Referees are set to welcome the introduction of a captain’s challenge in the NRL next season, with the new rule expected to shift pressure onto players to make the right call over contentious rulings and reduce controversy over stripping calls.
While NRL officials are yet to announce how the system will work, it is likely each team will only be allowed one incorrect call per half or per game so the onus will be on the captains to be sure before attempting to overturn a decision.
With most of the on-field protests likely to revolve around stripping calls or knock-ons, captains will need to rely on the honesty of teammates to decide whether to challenge a ruling.
The NRL has been considering a captain’s challenge since the introduction of the Bunker in 2016 and the concept was trialled – but unused by each team - during a Telstra Premiership match between Newcastle and St George Illawarra in the final round of that season.
Most match officials are believed to support a captain’s challenge as it reduces the focus on their rulings because players will now have the opportunity to overturn a decision if they believe it is wrong.
But if a team chooses not to use their challenge it means they have accepted the call and moved on.
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Incorrectly using a challenge could be costly as a team forfeits any further opportunities to protest a refereeing call during the match and captains are likely to be judged on their success rates for appealing decisions as they are in cricket and other sports.
Australian cricket captain Tim Paine was criticised during this year’s Ashes series after wasting a review on a shout by Pat Cummins that left Nathan Lyon unable to appeal an lbw decision that would have won the third Test before Ben Stokes secured a one-wicket win for England.
After managing to overturn just eight of the 35 DRS challenges during the Ashes, Paine plans to enrol in an umpires course, while the Australian team has now decided only the bowler and wicketkeeper will determine whether to review caught behinds and the point fielder will be used on lbw appeals.
A similar scenario could arise in the NRL if a player tells his captain that he had the ball stripped after the referee ruled a knock-on and replays show it was a loose carry as his team would be unable to challenge any other decisions in the match.
Getting a challenge wrong proved costly for Wests Tigers during their 2016 Holden Cup semi-final loss to North Queensland as captain Jack Wheelhouse was unable to protest a try by Cowboys winger Gideon Gela-Mosby after he put a foot into touch.
A captain’s challenge was used in the Under 20s from 2012, and trialled in the NRL during the final round match between the Knight and Dragons but despite 10 tries being scored, neither team used the appeal system.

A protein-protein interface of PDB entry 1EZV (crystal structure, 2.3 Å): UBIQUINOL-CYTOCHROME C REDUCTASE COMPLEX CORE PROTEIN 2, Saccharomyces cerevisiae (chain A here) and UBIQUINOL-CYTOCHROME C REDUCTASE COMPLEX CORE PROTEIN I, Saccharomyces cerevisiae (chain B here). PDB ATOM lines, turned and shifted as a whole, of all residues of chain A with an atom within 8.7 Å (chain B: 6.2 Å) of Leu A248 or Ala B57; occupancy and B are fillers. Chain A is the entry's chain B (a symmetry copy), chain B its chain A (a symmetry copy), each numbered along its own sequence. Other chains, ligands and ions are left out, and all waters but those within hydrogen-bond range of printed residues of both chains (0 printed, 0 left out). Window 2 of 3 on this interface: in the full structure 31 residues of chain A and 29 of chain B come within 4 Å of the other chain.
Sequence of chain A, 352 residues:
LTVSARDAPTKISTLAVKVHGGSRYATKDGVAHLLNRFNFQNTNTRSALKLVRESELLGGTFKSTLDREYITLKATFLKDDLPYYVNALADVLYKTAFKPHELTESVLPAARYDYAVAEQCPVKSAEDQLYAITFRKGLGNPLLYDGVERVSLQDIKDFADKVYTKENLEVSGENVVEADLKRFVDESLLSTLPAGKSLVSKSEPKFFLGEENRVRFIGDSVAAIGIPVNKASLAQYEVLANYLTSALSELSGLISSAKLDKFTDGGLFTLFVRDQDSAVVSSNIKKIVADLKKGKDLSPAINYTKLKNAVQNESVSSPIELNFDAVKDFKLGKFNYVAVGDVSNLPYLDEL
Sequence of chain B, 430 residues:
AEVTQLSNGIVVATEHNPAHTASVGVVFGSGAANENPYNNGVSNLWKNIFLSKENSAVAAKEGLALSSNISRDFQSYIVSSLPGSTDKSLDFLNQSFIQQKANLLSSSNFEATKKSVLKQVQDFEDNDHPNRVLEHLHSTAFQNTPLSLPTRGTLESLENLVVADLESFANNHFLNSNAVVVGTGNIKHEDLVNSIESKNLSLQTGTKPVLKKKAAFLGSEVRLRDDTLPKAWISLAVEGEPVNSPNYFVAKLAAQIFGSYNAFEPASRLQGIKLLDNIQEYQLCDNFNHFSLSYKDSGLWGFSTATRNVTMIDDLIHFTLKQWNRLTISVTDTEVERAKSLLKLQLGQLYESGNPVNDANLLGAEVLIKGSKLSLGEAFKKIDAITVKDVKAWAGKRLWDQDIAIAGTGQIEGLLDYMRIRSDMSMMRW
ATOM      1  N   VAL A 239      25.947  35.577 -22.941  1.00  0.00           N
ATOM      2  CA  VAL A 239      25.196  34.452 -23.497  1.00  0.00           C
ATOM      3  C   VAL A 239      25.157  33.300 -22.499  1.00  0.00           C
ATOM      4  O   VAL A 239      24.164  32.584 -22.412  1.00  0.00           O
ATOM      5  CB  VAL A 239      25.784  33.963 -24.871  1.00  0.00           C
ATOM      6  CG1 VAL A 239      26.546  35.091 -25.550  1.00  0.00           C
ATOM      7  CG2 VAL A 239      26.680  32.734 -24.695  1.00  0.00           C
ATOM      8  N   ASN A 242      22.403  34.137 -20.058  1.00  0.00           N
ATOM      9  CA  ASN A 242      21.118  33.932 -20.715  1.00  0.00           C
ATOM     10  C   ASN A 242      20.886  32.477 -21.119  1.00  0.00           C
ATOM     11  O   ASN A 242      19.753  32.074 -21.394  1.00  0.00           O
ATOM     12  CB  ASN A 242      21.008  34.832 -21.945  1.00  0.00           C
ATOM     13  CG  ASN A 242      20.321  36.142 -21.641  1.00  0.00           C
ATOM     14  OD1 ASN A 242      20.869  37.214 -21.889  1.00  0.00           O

The difference between previous systems and the one set to be introduced in 2020 is they could only be used to appeal decisions relating to the awarding or denial of a try but those calls will be left to the match officials.
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Instead, players can challenge decisions during general play but only in cases where a referee has made a call – meaning they can’t appeal for a knock-on at the play-the-ball if match officials don’t pick it up.
The most obvious area where a captain’s challenge is likely to be used is for stripping calls – and particularly one-on-one strips in which the team losing possession may feel there were two or more players in the tackle when the ball was stolen.
NRL CEO Todd Greenberg said after trials of the Bunker in 2015 that the introduction of a central command centre for video refereeing decisions could pave the way for a captain’s challenge, along with a more efficient match review process.
"We are at the very start of this but the opportunities are endless," Greenberg said.
"It gives us the ability to seriously consider a captain’s challenge, and we could have the match review committee here looking at incidents while the game is on and then announcing the charges after full-time."
The NRL has since sped up the judiciary process, with the match review committee announcing charges the day after each match rather than waiting for the end of the entire round.
NRL head of football Graham Annesley, GM elite competitions Jason King and GM competitions Nathan McGuirk are among those charged with deciding the final details of how the captain’s challenge system will work.
When it was trialled in 2016 each team was allowed one incorrect challenge per half but there was no limit on how many times a captain could contest a ruling by the match officials if he continued to be proven right.
However, concerns teams could try to use the challenge tactically to slow down play towards the end of a game have sparked suggestions that they may only be allowed one incorrect challenge per match.
The NBA introduced a coach’s challenge system this year, in which each team is restricted to one appeal per game regardless of whether they are successful, while NFL coaches are allowed two reviews and can continue to challenge rulings if they get their calls right.
The NFL this year widened the scope for a coach’s challenge to enable them to appeal non-calls by referees, as well as controversial decisions.
The views in this article do not necessarily express the opinions of the NRL, ARLC, NRL clubs or state associations.